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Richard L. Fery and Judy A. Thies

Scotch Bonnet and Habanero peppers, extremely pungent cultivar classes of Capsicum chinense Jacq., are increasing in popularity in the United States. Because the southern root-knot nematode, Meloidogyne incognita (Kofoid & White) Chitwood, is a major pest of many C. annuum cultivars, a series of greenhouse and field experiments was conducted to determine if Scotch Bonnet and Habanero peppers from available commercial and private sources also are vulnerable to the pest. In an initial greenhouse test, a collection of 59 C. chinense cultigens was evaluated for reaction to M. incognita race 3. All cultigens obtained from commercial sources were moderately susceptible or susceptible. However, four accessions obtained through Seed Savers Exchange listings exhibited high levels of resistance. Three of these cultigens (PA-353, PA-398, and PA-426) were studied in subsequent greenhouse and field plantings, and each was confirmed to have a level of resistance similar to that available in C. annuum. All three of the resistant cultigens are well-adapted and each is potentially useful in commercial production without further development. None of the Habanero cultigens was resistant to the southern root-knot nematode. The resistant Scotch Bonnet cultigens may serve as sources of resistance for development of root-knot nematode—resistant Habanero peppers.

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Judy A. Thies and Richard L. Fery

Two isogenic sets of bell pepper (Capsicum annuum L.) lines (differing at the N root-knot nematode resistance locus) were characterized for resistance to Meloidogyne arenaria (Neal) Chitwood races 1 and 2, M. hapla Chitwood, and M. javanica (Treub) Chitwood in greenhouse and growth chamber tests. The isogenic sets of C. annuum were `Charleston Belle' (NN) and `Keystone Resistant Giant' (nn-recurrent parent), and `Carolina Wonder' (NN) and `Yolo Wonder B' (nn-recurrent parent). Meloidogyne arenaria race 1 is pathogenic to C. annuum. `Charleston Belle' and `Carolina Wonder' exhibited high resistance to M. arenaria race 1. Their respective recurrent backcross parents, `Keystone Resistant Giant' and `Yolo Wonder B', were susceptible to M. arenaria. Meloidogyne arenaria race 2 and M. javanica are not highly pathogenic to pepper. However, `Charleston Belle' and `Carolina Wonder' both exhibited higher (P≤0.05) resistance to M. arenaria race 2 and M. javanica than `Keystone Resistant Giant' and `Yolo Wonder B'. Meloidogyne hapla is pathogenic to pepper. Both `Charleston Belle' and `Carolina Wonder' and their respective recurrent parents, `Keystone Resistant Giant' and `Yolo Wonder B', were susceptible to M. hapla. We concluded that the N gene confers resistance to M. arenaria races 1 and 2, and M. javanica in C. annuum, but the N gene does not condition resistance to M. hapla.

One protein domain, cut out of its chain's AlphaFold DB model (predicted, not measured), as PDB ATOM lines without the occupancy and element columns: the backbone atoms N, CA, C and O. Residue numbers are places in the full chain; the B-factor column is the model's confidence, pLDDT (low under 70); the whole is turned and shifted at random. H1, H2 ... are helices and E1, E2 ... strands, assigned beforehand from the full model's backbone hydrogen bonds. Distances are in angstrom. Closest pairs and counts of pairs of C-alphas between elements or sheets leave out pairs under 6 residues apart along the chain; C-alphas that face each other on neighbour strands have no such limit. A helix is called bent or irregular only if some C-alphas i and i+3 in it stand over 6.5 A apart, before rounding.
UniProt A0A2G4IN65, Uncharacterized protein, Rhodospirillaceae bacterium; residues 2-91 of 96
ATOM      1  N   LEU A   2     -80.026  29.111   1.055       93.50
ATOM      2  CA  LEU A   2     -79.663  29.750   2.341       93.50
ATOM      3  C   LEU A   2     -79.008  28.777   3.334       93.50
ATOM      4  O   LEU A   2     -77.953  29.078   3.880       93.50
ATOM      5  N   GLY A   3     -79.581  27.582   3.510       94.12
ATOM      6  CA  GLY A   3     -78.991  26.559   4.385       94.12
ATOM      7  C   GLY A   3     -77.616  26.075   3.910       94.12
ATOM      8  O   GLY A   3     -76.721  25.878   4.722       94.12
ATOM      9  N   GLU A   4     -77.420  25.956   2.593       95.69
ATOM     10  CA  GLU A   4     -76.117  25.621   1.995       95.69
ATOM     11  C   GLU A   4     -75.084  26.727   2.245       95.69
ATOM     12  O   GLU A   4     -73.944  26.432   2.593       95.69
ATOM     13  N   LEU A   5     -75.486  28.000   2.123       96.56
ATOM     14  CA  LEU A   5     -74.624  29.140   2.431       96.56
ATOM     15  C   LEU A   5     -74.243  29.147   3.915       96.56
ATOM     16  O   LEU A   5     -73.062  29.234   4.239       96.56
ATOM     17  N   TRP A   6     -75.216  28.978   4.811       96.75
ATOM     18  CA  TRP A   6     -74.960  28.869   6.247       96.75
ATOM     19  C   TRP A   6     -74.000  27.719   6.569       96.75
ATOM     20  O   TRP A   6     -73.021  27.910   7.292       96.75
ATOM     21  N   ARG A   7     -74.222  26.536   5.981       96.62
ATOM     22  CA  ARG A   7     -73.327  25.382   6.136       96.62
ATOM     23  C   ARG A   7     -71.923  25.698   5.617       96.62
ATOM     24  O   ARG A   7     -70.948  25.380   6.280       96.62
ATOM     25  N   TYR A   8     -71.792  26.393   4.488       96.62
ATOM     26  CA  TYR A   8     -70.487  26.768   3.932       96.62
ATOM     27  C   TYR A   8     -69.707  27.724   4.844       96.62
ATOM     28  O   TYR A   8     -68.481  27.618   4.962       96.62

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Richard L. Fery and Judy A. Thies

The USDA–ARS has released a new Habanero-type pepper cultivar named TigerPaw-NR. The new cultivar is the product of a conventional recurrent backcross breeding procedure to transfer a dominant root-knot nematode resistance gene from the Scotch Bonnet accession PA-426 into the Habanero-type accession PA-350. TigerPaw-NR was derived from a single F3BC4 plant grown in 2002. TigerPaw-NR is homozygous for a dominant gene conditioning a high level of resistance to the southern root-knot nematode, the peanut root-knot nematode, and the tropical root-knot nematode. TigerPaw-NR has a compact plant habit and produces attractive lantern-shaped, orange-colored fruit. The results of three replicated field studies conducted at Charleston, S.C., indicate that the fruit and yield characteristics of TigerPaw-NR are comparable to those of currently available Habanero-type cultivars. A typical fruit weighs 7.8 g, is 2.7 cm wide × 4.4 cm long, and is extremely pungent (348,634 Scoville heat units). Root-knot nematodes are major pests of peppers in the United States, and all Habanero-type cultivars currently available to commercial growers and home gardeners are susceptible. The root-knot nematode resistant TigerPaw-NR is recommended for use by both commercial growers and home gardeners. Protection for TigerPaw-NR is being sought under the Plant Variety Protection Act.

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Richard L. Fery and Judy A. Thies